Compensation for the victims of Untraced Drivers
It is also possible to pursue claims against the Motor Insurer’s Bureau in cases where the driver responsible for a Road Traffic Accident leaves the scene of the accident without stopping to provide their details, and where it is subsequently impossible to identify and trace the driver. As with Uninsured Driver claims, special time limits and procedural requirements apply to claims against the Motor Insurers Bureau under the terms of the Untraced Drivers Agreement, and Woolliscrofts Solicitors can help guide you through the necessary process.
Some important matters to bear in mind if you intend to make a Personal Injury claim
- If there is any suggestion that the party responsible may not have valid insurance or the other party leaves the scene of the accident without providing details of their name and address or you have reason to believe that the accident may have involved a stolen vehicle, you should contact the Police without delay and report the incident to them (and carefully note down details of any Crime Reference Number provided to you);
- Take photographs of your injuries (remembering to keep a note of who took the photographs and the date upon which the photographs were actually taken);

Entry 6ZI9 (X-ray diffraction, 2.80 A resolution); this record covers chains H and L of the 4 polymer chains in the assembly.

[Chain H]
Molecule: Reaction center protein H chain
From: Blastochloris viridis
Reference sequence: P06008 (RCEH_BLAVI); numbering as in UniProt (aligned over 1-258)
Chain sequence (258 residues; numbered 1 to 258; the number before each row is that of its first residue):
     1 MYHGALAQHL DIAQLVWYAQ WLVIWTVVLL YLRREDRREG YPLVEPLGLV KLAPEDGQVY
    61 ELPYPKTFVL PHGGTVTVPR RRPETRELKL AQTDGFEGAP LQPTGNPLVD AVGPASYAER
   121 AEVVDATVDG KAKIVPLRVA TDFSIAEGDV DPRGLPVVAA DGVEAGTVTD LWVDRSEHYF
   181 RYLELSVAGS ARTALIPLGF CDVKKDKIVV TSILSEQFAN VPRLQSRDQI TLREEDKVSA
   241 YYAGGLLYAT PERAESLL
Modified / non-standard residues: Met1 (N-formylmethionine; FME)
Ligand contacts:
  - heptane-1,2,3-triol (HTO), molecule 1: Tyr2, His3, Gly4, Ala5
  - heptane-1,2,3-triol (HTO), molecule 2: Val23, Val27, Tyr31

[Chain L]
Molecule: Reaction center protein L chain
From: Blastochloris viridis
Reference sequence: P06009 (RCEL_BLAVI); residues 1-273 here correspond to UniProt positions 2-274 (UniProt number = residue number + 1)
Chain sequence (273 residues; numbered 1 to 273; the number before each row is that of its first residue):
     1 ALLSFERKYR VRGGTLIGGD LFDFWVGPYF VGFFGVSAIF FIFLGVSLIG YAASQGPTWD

- Keep a daily journal of your pain and suffering and how the accident and/or resulting injury generally and specifically affects your life;
- Keep any evidence for payments made as a result of the accident and/or injury including, but not limited to quotations, receipts cheque stubs, bank statements and the like;
- Keep a record of any journeys which you have to make for reasons relation to your accident and/or resulting injuries (such as, for example, journeys to and from appointments at the Hospital or with your General Practitioner), i.e. the date of each journey and the number of miles travelled (obviously journeys by Bus or Taxi would fall under the previous category of items of expenditure in respect of which you should keep Bus Tickets or Taxi Receipts);
- Be aware that the other side may attempt to use video surveillance to video you to try and show that your injuries are not as serious as you or your medical evidence suggests which could ultimately reduce the compensation that you would otherwise be entitled to.
It is extremely important to bear in mind the fact that strict time limits exist in relation to making all types of Personal Injury claims - and different rules apply in respect of certain types of claim and, indeed, in relation to different categories of Claimant (such as adults, children) and, indeed, depending upon other factors (such as whether or not the are suffering from Mental Incapacity or, in a limited circumstances, the actual or presumed “Date of Knowledge” of the Claimant of certain matters)
Accordingly, if it is your intention to pursue a Personal Injury claim, DON’T DELAY, CONTACT US to find out if you may be entitled to compensation and, if so, the time limit within which any claim which may be available to you would have to be made.